Next is a coach. Someone who does “pure coaching” uses a specific methodology to help the client get clarity around their issue, explore options for resolving their issue and then committing to specific actions to solve it. This pure coach doesn’t have to know anything about the subject matter, they believe that the client has within them the solution, they simply help them find it. This can be quite effective, but not as good as a really good business coach for your business. 

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So a business coach should be a coach who does have specific expertise around business and can not only coach, but also understand complex business issues and make helpful suggestions for solutions. Even better they should have great business experience running a substantial business. 

business consultant

What is business expertise?

I would divide business expertise into three main areas. Firstly finance and accounting, secondly sales and marketing, and thirdly managing and leading people. 

So to assess a potential business coach, I would ask them for an hour of their time to have a chat. If they can’t give you that, then I would suggest they don’t even make the first cut.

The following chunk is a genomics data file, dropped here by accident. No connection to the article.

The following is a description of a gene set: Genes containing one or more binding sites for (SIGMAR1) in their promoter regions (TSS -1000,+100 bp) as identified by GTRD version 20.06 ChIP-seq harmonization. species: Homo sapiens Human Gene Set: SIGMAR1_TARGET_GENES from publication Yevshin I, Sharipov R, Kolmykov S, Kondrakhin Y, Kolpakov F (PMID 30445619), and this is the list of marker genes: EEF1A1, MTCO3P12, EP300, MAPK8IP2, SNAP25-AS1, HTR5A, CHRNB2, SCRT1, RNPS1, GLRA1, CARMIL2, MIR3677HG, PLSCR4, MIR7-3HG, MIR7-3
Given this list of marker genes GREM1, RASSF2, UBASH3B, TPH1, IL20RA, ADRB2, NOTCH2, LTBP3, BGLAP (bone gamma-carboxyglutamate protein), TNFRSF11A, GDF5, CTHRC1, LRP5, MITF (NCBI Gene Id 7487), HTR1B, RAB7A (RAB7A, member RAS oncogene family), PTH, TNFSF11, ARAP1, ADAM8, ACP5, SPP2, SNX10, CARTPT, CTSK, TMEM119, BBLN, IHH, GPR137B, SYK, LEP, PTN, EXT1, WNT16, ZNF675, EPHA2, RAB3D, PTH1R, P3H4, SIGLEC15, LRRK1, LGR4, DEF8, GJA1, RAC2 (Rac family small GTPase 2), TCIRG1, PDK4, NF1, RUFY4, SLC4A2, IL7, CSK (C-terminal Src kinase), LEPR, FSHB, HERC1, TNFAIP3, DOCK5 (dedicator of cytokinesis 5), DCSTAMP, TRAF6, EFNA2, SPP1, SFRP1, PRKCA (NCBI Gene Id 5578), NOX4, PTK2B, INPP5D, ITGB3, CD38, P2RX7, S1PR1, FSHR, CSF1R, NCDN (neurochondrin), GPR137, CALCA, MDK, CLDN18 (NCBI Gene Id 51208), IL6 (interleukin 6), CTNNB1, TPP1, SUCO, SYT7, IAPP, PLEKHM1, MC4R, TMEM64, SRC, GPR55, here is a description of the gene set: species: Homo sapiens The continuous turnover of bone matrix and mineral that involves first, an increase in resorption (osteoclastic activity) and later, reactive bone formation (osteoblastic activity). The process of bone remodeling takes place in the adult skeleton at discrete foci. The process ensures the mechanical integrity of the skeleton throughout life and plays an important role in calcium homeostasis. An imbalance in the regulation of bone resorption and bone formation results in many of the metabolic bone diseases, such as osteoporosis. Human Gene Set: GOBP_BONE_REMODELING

In that hour, I would be assessing them on three main areas. Their ability to coach, their business expertise, and their experience in running a business. 

To test their ability to coach, I would ask them to give you some ideas to solve a business problem. If you’ve been in business for more than 5 minutes, you will have plenty of problems that are vexing you. You don’t have all day, so a really complex problem is not a good choice; a people problem is probably going to be easiest to describe and quickest to assess their ability on.